Each year, the National Recording Registry at the Library of Congress chooses 25 recordings showcasing the range and diversity of American recorded sound heritage in order to increase preservation awareness. The diversity of nominations received highlights the richness of the nation's audio legacy and underscores the importance of assuring the long-term preservation of that legacy for future generations.
This year, among them, one of my favorite albums -
"Stand!" (album)—Sly and the Family Stone (1969)
This 1969 album had twin objectives—to urge people to get along despite cultural differences and to encourage people to get out of their chairs and move. The album was propelled by an impossibly smooth horn section, a funky organ and dangerous maneuverings of the guitar and bass. Its key selections—"Sing a Simple Song," "I Want to Take You Higher," "Stand!" and "Everyday People"—are all instantly recognizable and serve as foundational statements in the music of the late 1960s and as precursors of the 1970s’ soul and funk. Prior to forming the group in 1967, leader and vocalist Sly Stone had been a fixture of the San Francisco music scene, playing in several bands, deejaying for radio stations KSOL and KDIA, and successfully producing Bobby Freeman, The Beau Brummels and The Mojo Men. Having produced the multiracial band’s previous three albums, Stone was amply qualified for this, the group’s fourth studio effort. The resulting record remains one of the most heavily sampled records of all time and was the undisputed high point of this band’s recording legacy.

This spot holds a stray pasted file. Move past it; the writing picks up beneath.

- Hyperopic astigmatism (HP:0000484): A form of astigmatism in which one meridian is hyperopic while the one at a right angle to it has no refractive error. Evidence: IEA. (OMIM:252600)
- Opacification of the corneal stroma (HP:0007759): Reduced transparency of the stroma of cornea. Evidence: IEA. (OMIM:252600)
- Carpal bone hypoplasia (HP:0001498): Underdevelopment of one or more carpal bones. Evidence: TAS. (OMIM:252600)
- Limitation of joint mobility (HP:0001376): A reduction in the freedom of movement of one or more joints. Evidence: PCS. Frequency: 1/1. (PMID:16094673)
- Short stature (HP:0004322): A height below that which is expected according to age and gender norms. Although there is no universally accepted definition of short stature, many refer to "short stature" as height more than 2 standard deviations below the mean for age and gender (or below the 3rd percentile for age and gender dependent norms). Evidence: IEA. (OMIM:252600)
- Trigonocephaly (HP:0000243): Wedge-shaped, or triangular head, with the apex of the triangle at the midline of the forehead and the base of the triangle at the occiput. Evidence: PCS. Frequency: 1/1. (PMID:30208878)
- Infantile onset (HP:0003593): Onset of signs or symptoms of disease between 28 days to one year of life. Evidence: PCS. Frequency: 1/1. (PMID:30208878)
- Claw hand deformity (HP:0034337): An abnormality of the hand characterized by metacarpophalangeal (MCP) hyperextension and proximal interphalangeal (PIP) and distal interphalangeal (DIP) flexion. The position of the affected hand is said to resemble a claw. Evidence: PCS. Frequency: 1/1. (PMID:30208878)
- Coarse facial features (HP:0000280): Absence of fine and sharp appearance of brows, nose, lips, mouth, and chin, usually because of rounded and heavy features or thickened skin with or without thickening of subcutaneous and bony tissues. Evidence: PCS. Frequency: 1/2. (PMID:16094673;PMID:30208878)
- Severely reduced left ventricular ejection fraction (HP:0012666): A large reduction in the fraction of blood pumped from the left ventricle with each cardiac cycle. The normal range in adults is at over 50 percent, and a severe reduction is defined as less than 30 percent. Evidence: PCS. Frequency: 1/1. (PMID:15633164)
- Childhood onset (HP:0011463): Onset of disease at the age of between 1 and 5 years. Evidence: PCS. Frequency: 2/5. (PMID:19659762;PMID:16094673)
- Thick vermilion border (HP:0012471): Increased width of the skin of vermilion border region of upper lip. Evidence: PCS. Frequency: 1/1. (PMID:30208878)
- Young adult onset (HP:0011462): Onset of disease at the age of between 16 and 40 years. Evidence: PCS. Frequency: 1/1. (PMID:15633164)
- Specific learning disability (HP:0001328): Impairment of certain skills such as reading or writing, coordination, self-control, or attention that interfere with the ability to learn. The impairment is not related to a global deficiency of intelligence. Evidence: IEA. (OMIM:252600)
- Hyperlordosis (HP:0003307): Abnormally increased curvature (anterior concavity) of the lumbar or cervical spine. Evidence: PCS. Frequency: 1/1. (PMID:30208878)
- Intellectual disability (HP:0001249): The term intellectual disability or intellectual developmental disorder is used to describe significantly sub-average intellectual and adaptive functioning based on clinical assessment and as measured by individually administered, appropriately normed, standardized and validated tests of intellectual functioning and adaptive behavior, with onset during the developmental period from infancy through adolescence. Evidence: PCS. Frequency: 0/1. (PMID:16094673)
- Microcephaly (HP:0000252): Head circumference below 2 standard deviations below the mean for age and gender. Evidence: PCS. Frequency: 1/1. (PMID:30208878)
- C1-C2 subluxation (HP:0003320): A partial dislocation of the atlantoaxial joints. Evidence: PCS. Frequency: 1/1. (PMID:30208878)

Check it out and let me know your favorites!
More : http://www.loc.gov/today/pr/2015/15-041.html